(AN: You know, Attack of the Clones really had so much potential, and George Lucas wasted it. For instance, the line that Obi-wan said to Luke from A New Hope concerning Anakin and Owen Lars was something I always wanted to see played out. And the only time we see the two together in AotC, they share almost nothing! So here's a little something to compensate for that error)
(Disclaimer: Star Wars, all characters, situations and related information, belongs to George Lucas. This short story is a work of fan-fiction, and no monetary gain was made from it in any way.)
Anakin Skywalker wanted to be alone.
His little tirade in front of Padme was hardly warranted. He had let his feelings escape, let anger and hate master him. Thank the Force that Obi-wan wasn't here, or he'd never heard the end of it. The Jedi told him that such feelings were a way down the path of the Dark Side, while Padme told him that it was just human nature. It didn't matter to him, he just wanted to be alone, away even from her. Though it hurt being away from her for any length of time, the reality that he could not be with her, that he could not have her, hurt more than being with her.
Sitting alone in the garage of Cliegg Lars' homestead, he had time to think, to meditate, to calm himself. But he couldn't think of anything other than the face of his mother as she died in his arms. He had never fulfilled his promise to return and free her. He felt like a horrible son to her, having abandoned her for the life of the Jedi and never even thinking of her until now.
Until it was too late, it seemed.
Just then, there was a knock on the adobe wall of the garage.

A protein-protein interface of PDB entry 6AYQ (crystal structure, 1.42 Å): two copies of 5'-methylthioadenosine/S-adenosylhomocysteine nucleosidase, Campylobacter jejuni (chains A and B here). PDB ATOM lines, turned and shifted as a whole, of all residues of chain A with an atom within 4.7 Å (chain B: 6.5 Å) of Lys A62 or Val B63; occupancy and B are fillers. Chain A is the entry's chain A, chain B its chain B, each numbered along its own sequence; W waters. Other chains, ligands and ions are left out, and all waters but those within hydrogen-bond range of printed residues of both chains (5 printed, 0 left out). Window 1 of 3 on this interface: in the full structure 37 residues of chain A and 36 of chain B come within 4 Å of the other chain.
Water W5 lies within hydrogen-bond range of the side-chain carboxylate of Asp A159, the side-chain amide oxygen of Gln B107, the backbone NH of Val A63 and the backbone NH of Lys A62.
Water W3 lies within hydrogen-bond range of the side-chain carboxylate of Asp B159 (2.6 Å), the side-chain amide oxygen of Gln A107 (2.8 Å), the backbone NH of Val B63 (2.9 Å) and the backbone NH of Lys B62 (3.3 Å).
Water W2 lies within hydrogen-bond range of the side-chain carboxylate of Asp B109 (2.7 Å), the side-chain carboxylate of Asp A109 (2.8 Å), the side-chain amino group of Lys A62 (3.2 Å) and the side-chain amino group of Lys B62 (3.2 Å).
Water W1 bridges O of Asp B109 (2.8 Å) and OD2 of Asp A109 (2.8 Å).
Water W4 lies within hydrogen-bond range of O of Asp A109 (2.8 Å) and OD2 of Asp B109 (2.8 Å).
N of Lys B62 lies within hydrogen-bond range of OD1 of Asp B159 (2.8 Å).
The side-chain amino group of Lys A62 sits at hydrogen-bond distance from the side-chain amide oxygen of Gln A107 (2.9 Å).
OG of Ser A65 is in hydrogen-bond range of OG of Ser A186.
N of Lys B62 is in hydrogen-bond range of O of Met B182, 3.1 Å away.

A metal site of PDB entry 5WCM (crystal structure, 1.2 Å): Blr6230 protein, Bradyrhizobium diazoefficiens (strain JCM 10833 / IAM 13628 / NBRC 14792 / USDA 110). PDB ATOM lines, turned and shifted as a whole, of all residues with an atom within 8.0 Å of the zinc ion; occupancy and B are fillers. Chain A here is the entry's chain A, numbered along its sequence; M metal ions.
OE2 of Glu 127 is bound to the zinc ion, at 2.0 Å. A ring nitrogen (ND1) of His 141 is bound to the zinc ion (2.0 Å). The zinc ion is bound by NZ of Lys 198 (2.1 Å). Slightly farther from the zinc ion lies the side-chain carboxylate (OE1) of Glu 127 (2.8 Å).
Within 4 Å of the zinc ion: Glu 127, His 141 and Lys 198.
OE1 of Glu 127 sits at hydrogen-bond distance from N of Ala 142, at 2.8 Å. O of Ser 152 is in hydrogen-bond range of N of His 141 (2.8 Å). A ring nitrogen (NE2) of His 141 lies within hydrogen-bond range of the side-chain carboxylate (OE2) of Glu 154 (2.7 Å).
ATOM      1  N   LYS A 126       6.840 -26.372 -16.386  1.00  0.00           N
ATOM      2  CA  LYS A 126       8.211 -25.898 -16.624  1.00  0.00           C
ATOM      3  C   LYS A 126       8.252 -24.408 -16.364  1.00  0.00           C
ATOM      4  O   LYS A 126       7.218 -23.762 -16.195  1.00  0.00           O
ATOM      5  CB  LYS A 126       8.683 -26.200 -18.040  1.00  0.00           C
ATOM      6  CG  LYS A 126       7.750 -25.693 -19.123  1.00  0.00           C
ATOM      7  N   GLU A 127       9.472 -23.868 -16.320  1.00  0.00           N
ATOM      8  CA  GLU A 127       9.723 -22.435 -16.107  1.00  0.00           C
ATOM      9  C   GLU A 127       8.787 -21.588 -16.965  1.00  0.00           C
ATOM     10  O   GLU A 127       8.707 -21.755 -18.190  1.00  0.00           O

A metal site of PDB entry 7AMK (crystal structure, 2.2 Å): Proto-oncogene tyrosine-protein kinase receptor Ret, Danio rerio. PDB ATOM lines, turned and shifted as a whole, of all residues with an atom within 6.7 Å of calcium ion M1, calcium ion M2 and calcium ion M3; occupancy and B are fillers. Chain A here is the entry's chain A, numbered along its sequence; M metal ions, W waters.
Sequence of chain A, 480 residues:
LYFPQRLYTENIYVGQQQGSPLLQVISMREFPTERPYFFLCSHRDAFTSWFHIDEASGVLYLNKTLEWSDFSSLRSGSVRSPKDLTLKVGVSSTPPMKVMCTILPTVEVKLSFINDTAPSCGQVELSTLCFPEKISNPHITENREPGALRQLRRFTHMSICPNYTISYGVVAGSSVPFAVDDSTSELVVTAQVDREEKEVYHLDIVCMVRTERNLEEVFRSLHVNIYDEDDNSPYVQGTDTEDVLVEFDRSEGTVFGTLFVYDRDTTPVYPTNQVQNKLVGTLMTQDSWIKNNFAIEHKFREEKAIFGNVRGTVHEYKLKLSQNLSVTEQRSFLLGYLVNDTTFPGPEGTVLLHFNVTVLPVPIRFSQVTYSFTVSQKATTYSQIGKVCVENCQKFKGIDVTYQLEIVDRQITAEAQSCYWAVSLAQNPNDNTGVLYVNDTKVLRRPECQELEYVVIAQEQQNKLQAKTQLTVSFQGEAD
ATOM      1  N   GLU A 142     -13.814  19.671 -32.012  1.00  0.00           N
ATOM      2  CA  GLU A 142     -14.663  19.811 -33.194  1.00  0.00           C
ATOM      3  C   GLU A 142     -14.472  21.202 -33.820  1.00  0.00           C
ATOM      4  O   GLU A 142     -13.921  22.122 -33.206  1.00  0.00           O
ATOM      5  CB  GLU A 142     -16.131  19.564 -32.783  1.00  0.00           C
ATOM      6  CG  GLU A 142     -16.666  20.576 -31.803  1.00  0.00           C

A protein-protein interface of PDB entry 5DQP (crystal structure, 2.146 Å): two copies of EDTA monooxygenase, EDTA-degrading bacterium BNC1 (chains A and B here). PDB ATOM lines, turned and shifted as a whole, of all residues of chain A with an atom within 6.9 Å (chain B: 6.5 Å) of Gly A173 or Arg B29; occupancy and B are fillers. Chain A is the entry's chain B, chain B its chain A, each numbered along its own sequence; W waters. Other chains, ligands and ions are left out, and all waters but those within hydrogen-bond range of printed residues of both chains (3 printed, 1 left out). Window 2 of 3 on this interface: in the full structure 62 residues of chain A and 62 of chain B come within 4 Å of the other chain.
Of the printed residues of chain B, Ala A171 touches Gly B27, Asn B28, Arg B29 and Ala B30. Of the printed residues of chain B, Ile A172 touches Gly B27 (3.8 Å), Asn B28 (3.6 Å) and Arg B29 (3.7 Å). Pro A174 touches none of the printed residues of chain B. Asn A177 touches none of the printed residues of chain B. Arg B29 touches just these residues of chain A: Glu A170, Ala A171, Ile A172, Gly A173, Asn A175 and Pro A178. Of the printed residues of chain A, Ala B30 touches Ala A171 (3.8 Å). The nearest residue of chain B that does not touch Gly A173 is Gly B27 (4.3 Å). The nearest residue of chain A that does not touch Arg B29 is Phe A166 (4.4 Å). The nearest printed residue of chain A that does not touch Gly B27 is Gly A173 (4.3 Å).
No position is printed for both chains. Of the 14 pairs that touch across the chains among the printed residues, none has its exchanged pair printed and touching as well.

"Anakin, isn't it?"
He turned around, seeing the form of the young man who called himself his 'step-brother'. Owen Lars was shorter than he, with dirty blond hair and a face that was already seeing the stubble of a beard. He looked older, more weathered, even more mature, than the nineteen-year-old Jedi padawan.
He didn't look like the type who could slaughter a whole village of Sand People.
"Heard some noises coming from over here," Owen said as he walked into the garage. "Wanted to know if you were alright."
Who was he to care about him, Anakin thought. He wasn't even related to him. He might have called Shmi Skywalker 'mother', but Anakin knew, as surely as he knew that there were two suns on Tatooine, that only he was her true son.
"We're leaving today," Anakin said. "After I bury my mother."
Owen didn't say anything. This must be hard for him, a matter for silence more than for words. It made Owen's head ache. He didn't have patience with sentimentality or idealism, that was for artists. He was a farmer, plain and simple. If there was a simple answer to solve their problems, he could definitely find the answer.
Delicate things, however, were not exactly his strong-point.
"Do you have to leave?" Owen asked.
"We're not even supposed to be here in the first place," Anakin answered. "I only came here because I felt my mother was in danger."
"Well, you know, you don't have to." Owen said. Anakin slowly turned his head toward the youth.
"What do you mean?"
"I'm just saying, you could stay here with us." he began. "Dad's not gonna be of much use working on the farm, so I'll have to end up taking care of things around here sooner or later. My girlfriend...well, I like her and all, but she doesn't know a vaporator from a cargo hopper."